furnessvale

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I looked at buying a Land Rover recently which had legitimately been run on red diesel due to it not being used on the road but purely on private farmland. Were I to buy it, MOT, tax and insure it but immediately start using white fuel would I be in danger of problems? As mentioned upthread we get dipped often here in diesel vehicles (Powys). Would a carefully maintained log of fuel bought and miles driven (backed up by receipts) be a valid defence when I inevitably get dipped?
I would look at the history of this vehicle first.

It is not legal to run a road going vehicle on red even off road UNLESS the vehicle has effectively been permanently taken off road. It is a grey area to bring one back onto the road and if I were you I would do a bit of research.
 

Goofle

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I would look at the history of this vehicle first.

It is not legal to run a road going vehicle on red even off road UNLESS the vehicle has effectively been permanently taken off road. It is a grey area to bring one back onto the road and if I were you I would do a bit of research.
As I understood it it was under the exemption for agriculture - exempt MOT, used within so many kms of the land and traveling between farms / fields. It was also exempt VED. I think the V5 classified it as such, so technically it wasn't (primarily?) a road vehicle. It doesn't matter anyhow massively, it was just a (seemingly bad!) idea I looked at briefly.
I'm fearing I may be derailing the thread here however....
 

theageofthetra

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A US company called CNGMotive has developed just such a CNG tender, based on a standard freight wagon with a body containing 28 gas cylinders, a pressure reduction system, and a control unit. It's due to be tested this spring on Norfolk Southern, coupled between a pair of gas-converted SD70ACe locos borrowed from BNSF, which had previously been used for LNG tests. (From a piece in "Trains" magazine January issue).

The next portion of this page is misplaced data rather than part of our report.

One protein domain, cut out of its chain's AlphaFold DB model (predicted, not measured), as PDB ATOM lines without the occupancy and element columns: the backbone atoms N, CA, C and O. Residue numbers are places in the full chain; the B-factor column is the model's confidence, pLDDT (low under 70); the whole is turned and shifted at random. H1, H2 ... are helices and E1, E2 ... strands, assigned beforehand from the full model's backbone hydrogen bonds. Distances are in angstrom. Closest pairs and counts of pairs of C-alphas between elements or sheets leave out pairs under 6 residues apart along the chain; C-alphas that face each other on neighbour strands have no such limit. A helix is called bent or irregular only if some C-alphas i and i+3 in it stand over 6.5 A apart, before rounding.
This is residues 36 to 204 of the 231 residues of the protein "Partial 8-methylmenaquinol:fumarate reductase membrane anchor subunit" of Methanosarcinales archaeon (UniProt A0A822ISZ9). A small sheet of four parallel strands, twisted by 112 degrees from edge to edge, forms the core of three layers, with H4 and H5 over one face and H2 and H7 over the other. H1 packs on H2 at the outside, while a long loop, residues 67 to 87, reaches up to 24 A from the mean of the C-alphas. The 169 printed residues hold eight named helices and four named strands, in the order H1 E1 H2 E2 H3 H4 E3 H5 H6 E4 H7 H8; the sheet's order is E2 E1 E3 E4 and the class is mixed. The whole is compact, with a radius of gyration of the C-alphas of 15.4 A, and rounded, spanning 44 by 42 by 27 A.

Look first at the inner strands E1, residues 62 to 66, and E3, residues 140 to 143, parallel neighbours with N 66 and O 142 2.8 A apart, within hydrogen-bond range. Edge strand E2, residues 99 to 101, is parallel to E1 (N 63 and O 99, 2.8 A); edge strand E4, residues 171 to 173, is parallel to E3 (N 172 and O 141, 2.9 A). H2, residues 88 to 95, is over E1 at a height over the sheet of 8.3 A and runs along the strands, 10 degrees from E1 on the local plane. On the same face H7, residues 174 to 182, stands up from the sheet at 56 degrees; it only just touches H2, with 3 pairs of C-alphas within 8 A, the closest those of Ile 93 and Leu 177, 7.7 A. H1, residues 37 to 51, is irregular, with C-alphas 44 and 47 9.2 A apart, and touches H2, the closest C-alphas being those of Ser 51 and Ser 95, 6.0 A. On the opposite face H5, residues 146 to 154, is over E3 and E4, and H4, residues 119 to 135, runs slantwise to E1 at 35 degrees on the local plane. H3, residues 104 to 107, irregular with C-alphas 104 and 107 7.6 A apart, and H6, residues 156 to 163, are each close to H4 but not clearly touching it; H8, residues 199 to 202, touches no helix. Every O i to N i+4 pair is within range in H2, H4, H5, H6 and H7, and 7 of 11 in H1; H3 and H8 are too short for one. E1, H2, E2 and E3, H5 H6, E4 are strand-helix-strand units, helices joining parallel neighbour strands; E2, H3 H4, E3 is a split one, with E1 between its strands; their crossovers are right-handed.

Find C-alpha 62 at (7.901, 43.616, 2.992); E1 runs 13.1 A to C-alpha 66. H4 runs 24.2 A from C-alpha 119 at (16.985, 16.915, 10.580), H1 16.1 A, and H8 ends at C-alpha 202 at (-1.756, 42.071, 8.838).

The same article states that Florida East Coast is the only current US main line user of natural gas.
Could such a locomotive be used in Manhattan - where I understand all diesel locomotives are banned (not sure about maintenance vehicles)
 

hwl

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A US company called CNGMotive has developed just such a CNG tender, based on a standard freight wagon with a body containing 28 gas cylinders, a pressure reduction system, and a control unit. It's due to be tested this spring on Norfolk Southern, coupled between a pair of gas-converted SD70ACe locos borrowed from BNSF, which had previously been used for LNG tests. (From a piece in "Trains" magazine January issue).

The same article states that Florida East Coast is the only current US main line user of natural gas.
FEC have an LNG import terminal next to one of their yards hence lower cost for refuel infrastructure and no storage or transport costs as it comes through a pipe in the fence!
Most US LNG import is Atlantic or eastern Gulf coast.

UP or BNSF would be looking to liquify from local production sources within their western home regions hence CNG becomes interesting for costs if you have gas production away from pipelines.
 

DelW

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Could such a locomotive be used in Manhattan - where I understand all diesel locomotives are banned (not sure about maintenance vehicles)
I think that the diesel ban applies only to the Hudson, East River, and Park Avenue tunnels, which are owned by Amtrak and also have such intensive passenger usage that freight services couldn't be accommodated anyway. Elsewhere in New York city diesels are allowed, or at least were when I went spotting at Sunnyside Yard in 2006 - I have photos of Amtrak P42s and an Amtrak diesel switcher there. (Sunnyside is in Queens not Manhattan though).
All the above open to correction if anyone knows better.
 

Mojo

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The Chancellor has just announced in the budget that "red diesel" will be kept for agriculture and rail.